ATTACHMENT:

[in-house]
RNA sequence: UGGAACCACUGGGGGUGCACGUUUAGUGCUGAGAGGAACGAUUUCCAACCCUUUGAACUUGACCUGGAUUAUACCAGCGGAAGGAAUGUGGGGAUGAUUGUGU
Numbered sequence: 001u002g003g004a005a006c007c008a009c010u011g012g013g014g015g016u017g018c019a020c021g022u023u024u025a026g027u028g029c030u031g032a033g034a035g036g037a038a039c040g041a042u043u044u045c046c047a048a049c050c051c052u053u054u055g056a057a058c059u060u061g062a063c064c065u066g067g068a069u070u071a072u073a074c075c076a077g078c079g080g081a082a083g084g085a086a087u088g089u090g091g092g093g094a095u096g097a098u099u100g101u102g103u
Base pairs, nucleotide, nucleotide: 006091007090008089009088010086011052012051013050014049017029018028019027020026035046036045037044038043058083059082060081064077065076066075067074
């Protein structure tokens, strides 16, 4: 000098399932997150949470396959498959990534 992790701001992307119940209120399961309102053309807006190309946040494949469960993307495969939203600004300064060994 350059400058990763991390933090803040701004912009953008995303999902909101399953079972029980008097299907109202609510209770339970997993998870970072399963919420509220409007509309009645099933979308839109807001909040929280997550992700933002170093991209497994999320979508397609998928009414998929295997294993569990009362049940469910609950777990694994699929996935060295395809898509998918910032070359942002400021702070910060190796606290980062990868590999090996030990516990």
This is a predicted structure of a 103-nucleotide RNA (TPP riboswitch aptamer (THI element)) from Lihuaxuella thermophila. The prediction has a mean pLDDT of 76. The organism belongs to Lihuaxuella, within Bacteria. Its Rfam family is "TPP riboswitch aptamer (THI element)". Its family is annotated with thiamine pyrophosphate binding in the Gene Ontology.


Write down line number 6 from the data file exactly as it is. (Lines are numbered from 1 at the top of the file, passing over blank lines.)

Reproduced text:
This is a predicted structure of a 103-nucleotide RNA (TPP riboswitch aptamer (THI element)) from Lihuaxuella thermophila. The prediction has a mean pLDDT of 76. The organism belongs to Lihuaxuella, within Bacteria. Its Rfam family is "TPP riboswitch aptamer (THI element)". Its family is annotated with thiamine pyrophosphate binding in the Gene Ontology.